2b) As for Sister Pat’s theology on tap and the second link. Have you ever read a book on Moral Theology or taken a course? If Moral Theology is simply a matter of here’s the Church’s rules – follow them. That’s not a course. That doesn’t invite any deeper thinking, introspection, or even discussion. I (or anyone) could teach that in 1 minute. Is that what you think moral theology is about, and is what moral theologians do?
    2c) As for the 3d article about Bishop Clark. I have now read it twice and do not see where Bishop Clark made any statements that were “outside the bounds of Catholic doctrine” or challenged “the fundamentals of the faith”. Would somebody please post the statement by the Bishop in this article that does either.

    3) The Church teaches a lot of things. I was asking which of those you believe are “fundamental” to the faith. Are you saying you believe EVERYTHING the Church teaches is a fundamental of the faith?

    4) I certainly can agree on the intent issue relative to infallibility. Of course, the trick is to understand intent. Unless it is literal from the passage, we then begin to wade into the waters of “interpretation” of that intent. That’s where things start to get messy is it not? This is where theologians enter stage right.

  27. avatar Eliza10 says:

    Ben wrote: “Loyalty to the tribe is not true Catholicism. Loyalty to Jesus Christ and His Church is.”

    Amen to that!

  28. avatar Eliza10 says:

    Big E, you challenged that Ben had not enough info to come to his conclusions. So now you see, Big E, that many links that have been quickly provided to bear more evidence of St. Bernard’s dissident, perverted theology. We have all seen multiple examples of this. And here is another for the dog pile: http://credo.stormloader.com/Doctrine/patschoe.htm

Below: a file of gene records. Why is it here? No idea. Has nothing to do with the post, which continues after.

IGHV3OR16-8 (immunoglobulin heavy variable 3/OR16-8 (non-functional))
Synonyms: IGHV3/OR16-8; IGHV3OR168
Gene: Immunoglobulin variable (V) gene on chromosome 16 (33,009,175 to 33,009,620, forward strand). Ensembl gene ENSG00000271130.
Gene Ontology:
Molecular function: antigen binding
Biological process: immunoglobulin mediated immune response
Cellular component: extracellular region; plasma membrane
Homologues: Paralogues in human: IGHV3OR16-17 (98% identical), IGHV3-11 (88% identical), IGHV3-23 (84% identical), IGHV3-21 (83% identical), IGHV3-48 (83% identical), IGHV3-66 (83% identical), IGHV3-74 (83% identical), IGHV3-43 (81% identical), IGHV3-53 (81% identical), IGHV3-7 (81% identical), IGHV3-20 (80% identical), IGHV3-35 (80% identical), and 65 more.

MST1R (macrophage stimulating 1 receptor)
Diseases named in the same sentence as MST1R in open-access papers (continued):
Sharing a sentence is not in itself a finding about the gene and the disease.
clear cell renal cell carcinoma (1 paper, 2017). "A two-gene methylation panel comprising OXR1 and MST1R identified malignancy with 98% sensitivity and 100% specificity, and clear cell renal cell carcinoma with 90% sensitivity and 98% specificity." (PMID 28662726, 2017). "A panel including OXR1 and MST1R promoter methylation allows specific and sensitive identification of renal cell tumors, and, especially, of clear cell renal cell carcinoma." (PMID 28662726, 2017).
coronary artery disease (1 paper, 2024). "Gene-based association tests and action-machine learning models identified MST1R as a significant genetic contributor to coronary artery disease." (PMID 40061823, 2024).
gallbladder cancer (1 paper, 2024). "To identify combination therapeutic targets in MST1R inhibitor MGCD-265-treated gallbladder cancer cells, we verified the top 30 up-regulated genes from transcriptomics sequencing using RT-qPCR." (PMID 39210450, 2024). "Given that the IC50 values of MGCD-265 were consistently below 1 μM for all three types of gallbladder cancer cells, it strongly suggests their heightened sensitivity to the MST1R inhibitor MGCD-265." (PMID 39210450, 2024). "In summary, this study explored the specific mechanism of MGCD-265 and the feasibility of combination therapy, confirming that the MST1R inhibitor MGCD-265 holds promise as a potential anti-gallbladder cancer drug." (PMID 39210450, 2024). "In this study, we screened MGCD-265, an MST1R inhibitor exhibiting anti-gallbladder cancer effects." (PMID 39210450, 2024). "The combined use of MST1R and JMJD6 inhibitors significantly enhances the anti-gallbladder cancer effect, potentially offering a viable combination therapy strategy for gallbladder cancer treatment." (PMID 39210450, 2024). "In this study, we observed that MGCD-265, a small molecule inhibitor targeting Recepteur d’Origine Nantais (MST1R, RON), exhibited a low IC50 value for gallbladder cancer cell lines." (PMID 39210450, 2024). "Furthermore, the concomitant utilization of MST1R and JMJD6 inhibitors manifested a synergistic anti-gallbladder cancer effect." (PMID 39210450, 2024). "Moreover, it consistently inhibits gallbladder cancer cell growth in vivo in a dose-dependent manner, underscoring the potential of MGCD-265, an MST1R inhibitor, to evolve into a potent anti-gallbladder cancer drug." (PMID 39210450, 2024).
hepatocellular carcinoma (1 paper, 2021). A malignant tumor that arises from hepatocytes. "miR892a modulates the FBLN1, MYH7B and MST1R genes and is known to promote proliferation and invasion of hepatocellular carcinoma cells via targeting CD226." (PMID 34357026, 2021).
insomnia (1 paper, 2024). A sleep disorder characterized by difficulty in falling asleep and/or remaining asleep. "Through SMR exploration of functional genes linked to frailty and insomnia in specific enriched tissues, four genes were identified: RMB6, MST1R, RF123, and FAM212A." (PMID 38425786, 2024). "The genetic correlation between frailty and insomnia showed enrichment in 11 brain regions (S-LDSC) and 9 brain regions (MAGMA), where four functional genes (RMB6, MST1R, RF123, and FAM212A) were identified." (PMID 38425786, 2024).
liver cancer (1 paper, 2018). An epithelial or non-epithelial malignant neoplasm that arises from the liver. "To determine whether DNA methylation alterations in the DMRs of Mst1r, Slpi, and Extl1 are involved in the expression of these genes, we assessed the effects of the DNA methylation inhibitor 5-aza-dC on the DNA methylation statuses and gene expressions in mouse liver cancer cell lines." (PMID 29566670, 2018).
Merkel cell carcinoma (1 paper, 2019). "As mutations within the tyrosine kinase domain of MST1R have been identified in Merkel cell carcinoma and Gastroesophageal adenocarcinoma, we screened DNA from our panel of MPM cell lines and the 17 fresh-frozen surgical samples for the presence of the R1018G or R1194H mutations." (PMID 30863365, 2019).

Ben says, “I am more than welcome for someone to share stories that show that my limited experience is an anomaly (as I said). I would love to be proven wrong….”

    I am with Ben – I would LOVE to be proven wrong!

    But I don’t think my wishful thinking will alter reality. No. I don’t adhere to the New Age “Believe it and Manifest it” doctrine, or the “Name it and Claim it” doctrine of some Evangelicals. But if I did, I would certainly manifest/claim Catholic thinking for St. Bernards!

    Big E, you suggested that if one doesn’t like the dissident theology of Sister Pat Schoelles, one could take a different class with a different professor (and if only it was just her!) But unfortunately, Sr. Pat is President of St. Bernards, so her thinking has a pervasive and directing impact on the institution she heads.

    Sr. Pat’s thinking is not just dissident, but it appears to have decidedly dysfunctional roots, IMO. From a link above, a quote on Sr. Pat: “She said she and a group of other nuns receive unofficial translations of psalms and prayer books that are gender inclusive. She said the sisters decided to stop singing the hymn “Faith of Our Fathers” when they realized that it had been their mothers who shaped their faith.”